How are hot spots related to plate tectonics?

1 Answer
Dec 8, 2017


A moving tectonic plate over a hot spot will lead to over time a long chain of volcanoes.


The best example for a hot spot is the hot spot in the pacific ocean, that hot spot that produces the long chain of volcanoes known as the Hawaiin islands. A hot spot as you may or may not already know is an area where lava rises from the earth to the surface. The lava cools down and forms a volcano. The hot spot itself never changes position, but the tectonic plates are constantly moving, so the volcano formed will "move" along with the tectonic plate to the direction where ever the tectonic plate is heading, but at the same time the hot spot doesn't stop producing lava.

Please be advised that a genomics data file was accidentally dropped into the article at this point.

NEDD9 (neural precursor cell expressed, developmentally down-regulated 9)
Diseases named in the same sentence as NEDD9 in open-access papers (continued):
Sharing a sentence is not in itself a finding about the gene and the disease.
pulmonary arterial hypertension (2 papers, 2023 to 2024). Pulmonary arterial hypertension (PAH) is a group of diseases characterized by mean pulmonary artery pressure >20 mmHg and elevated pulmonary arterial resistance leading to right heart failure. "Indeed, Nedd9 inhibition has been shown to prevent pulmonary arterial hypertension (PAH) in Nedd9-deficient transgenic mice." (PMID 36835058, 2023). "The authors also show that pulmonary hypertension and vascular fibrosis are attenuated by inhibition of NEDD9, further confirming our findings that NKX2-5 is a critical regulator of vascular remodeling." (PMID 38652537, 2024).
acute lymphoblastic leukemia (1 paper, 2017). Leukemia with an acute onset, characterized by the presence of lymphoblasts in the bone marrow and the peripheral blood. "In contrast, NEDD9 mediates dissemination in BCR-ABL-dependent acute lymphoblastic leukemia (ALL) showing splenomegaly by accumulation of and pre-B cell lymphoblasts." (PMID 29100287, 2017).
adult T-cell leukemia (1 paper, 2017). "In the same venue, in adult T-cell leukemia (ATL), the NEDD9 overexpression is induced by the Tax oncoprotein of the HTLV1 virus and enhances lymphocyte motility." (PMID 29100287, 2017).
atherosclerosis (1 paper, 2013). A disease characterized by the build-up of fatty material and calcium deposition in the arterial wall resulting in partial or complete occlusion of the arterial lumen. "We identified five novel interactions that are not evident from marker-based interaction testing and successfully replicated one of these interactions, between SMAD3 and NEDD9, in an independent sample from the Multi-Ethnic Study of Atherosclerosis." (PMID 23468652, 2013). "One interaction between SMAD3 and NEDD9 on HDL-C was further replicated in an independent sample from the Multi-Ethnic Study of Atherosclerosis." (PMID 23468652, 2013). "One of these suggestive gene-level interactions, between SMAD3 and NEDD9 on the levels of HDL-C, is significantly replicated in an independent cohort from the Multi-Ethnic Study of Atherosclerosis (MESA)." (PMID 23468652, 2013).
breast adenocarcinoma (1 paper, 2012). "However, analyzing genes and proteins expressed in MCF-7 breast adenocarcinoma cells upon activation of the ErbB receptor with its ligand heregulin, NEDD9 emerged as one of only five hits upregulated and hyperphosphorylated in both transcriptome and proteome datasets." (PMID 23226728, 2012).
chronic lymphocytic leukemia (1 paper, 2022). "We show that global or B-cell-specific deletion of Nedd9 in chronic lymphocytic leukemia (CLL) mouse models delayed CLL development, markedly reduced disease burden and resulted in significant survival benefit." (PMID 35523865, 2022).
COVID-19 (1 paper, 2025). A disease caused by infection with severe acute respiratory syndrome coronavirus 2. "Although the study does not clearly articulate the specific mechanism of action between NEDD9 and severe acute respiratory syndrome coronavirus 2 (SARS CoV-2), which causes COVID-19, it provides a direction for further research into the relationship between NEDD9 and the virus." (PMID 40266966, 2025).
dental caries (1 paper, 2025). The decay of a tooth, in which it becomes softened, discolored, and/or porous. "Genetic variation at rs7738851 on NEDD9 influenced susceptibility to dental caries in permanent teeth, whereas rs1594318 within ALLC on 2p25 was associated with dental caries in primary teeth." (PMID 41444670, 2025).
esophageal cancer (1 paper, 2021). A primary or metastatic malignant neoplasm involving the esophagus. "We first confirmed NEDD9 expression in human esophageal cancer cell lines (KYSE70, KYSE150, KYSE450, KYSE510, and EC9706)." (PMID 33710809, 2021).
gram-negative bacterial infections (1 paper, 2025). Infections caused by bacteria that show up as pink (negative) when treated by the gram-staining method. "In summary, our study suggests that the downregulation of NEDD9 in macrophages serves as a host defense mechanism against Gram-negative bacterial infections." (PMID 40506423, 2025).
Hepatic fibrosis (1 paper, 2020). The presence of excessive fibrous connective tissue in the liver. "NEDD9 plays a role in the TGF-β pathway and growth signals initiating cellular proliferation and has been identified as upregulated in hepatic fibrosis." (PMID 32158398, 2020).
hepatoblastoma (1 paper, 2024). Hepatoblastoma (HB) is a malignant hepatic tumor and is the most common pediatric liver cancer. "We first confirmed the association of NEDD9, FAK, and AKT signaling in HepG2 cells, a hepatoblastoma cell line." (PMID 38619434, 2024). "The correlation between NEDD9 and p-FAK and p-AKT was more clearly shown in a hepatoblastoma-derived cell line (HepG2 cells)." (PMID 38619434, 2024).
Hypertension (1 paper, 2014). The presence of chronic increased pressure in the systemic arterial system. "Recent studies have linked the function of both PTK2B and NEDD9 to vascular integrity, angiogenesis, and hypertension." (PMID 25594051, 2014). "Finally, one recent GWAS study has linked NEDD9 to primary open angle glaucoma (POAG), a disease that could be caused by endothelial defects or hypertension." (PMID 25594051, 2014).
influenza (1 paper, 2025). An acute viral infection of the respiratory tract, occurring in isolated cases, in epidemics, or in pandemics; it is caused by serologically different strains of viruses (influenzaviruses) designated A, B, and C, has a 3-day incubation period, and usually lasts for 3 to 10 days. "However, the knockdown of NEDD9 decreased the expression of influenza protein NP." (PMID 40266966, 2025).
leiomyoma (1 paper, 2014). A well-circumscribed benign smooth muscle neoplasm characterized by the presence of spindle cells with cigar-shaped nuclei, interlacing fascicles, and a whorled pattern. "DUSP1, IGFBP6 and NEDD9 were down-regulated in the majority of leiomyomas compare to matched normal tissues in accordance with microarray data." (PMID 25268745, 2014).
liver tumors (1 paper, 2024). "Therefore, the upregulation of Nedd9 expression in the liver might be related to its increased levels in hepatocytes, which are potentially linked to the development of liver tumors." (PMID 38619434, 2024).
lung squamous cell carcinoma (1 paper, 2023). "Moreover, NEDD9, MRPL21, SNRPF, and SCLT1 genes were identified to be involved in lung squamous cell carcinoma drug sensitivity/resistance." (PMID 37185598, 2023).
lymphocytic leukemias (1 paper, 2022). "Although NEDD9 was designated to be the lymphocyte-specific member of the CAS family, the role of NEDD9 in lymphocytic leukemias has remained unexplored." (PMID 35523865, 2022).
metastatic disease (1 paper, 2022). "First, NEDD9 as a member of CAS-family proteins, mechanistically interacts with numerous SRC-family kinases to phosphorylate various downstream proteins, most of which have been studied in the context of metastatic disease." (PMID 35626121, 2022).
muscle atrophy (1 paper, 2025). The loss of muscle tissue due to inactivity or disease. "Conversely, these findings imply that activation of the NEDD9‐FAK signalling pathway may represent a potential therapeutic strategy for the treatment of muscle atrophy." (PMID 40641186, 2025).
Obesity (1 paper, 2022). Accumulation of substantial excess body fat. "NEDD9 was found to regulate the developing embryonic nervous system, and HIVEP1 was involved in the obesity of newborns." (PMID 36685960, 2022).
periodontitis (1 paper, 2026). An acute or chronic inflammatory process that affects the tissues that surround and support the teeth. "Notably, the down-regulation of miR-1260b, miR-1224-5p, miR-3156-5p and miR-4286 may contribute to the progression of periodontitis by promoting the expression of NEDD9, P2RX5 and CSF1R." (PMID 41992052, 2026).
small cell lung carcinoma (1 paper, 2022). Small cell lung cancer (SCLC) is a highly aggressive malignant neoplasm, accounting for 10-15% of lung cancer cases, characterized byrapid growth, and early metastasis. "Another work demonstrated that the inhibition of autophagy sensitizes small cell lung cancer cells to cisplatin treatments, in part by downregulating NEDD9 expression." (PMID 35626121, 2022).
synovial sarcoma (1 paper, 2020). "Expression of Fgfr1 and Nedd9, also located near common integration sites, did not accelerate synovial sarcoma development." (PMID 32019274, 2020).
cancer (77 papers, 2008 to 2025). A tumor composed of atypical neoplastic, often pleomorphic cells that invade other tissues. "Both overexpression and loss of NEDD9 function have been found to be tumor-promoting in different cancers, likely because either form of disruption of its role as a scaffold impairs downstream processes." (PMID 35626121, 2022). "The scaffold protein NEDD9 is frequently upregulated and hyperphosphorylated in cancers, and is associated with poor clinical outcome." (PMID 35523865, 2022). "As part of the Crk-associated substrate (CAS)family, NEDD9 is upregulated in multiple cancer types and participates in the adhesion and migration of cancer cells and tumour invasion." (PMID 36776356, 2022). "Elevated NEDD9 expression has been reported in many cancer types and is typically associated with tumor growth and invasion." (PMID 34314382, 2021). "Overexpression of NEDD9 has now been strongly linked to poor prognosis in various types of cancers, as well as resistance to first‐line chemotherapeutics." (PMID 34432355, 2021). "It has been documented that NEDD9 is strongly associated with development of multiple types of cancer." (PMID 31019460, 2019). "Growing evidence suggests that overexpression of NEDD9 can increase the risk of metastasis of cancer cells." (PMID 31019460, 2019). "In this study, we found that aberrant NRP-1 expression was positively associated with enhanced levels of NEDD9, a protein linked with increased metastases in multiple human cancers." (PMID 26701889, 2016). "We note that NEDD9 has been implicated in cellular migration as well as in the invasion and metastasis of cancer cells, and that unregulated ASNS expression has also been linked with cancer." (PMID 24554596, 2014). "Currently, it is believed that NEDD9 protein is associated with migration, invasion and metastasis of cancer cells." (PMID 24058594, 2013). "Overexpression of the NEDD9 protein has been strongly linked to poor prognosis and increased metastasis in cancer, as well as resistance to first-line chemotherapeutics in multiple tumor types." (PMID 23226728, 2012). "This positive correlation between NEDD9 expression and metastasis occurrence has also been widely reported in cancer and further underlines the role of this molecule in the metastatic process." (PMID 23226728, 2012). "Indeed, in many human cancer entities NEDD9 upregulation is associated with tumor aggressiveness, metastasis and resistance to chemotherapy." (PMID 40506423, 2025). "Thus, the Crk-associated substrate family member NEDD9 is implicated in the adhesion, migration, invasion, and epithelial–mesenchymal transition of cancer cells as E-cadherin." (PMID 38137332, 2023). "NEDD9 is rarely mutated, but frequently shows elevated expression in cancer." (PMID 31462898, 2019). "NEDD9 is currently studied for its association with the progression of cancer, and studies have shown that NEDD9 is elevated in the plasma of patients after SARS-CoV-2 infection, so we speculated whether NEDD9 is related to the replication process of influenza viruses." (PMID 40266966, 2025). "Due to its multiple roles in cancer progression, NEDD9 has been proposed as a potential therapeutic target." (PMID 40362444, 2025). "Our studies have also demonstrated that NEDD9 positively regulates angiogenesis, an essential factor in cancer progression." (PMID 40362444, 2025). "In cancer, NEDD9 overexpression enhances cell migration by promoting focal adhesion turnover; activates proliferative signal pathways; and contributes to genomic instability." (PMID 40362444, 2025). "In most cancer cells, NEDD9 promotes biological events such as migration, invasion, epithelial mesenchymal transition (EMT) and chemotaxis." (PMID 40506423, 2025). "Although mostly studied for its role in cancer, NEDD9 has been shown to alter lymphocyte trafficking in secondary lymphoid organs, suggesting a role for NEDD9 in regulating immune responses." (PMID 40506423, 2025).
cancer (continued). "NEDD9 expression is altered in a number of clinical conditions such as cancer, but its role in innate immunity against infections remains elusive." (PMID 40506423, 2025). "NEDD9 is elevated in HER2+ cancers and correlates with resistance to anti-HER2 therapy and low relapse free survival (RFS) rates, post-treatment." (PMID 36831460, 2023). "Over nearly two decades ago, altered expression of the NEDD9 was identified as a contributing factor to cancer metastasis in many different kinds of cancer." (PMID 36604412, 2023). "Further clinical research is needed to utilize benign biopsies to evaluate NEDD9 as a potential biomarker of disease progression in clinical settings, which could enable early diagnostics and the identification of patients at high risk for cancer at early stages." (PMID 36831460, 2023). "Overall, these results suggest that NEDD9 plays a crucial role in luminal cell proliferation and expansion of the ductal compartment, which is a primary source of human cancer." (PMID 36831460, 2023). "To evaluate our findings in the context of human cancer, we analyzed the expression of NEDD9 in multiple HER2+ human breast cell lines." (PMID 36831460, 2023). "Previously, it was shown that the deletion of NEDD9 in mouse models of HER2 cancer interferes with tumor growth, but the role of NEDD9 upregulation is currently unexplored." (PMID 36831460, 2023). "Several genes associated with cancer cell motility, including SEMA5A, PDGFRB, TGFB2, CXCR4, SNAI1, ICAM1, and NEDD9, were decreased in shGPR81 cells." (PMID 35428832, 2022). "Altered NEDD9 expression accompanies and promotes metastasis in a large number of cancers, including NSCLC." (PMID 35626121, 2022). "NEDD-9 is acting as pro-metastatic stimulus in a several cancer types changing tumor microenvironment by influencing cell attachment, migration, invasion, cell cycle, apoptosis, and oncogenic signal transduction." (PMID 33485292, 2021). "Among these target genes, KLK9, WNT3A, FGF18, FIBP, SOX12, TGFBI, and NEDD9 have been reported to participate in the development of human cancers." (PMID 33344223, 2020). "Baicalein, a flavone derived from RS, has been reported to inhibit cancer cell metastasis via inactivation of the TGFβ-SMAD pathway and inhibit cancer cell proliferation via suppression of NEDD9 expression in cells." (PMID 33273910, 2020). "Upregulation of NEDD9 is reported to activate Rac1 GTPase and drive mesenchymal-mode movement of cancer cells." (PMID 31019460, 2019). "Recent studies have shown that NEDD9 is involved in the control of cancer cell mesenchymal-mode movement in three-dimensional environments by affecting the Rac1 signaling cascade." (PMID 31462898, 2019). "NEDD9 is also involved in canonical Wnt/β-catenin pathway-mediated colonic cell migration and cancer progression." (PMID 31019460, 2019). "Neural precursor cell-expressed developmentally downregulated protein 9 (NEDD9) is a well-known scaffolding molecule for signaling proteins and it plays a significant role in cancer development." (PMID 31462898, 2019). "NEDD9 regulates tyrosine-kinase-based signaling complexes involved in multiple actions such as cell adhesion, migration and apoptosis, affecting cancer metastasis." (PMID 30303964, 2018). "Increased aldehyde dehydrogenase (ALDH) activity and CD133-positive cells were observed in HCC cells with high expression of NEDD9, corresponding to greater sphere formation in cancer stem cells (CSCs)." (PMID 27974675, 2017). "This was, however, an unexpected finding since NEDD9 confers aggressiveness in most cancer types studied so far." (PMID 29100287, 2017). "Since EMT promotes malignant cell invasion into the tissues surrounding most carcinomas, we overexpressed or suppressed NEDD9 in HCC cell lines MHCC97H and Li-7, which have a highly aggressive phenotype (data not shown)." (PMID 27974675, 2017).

When the tectonic plate moves, another volcano is formed, and over time as the tectonic plate moves, that volcano moves towards the direction that tectonic plate is moving, and the process repeats. That's exactly what has been happening to the Hawaiin islands, and over time those formed volcanoes might descend deeper into the ocean until they are no longer islands.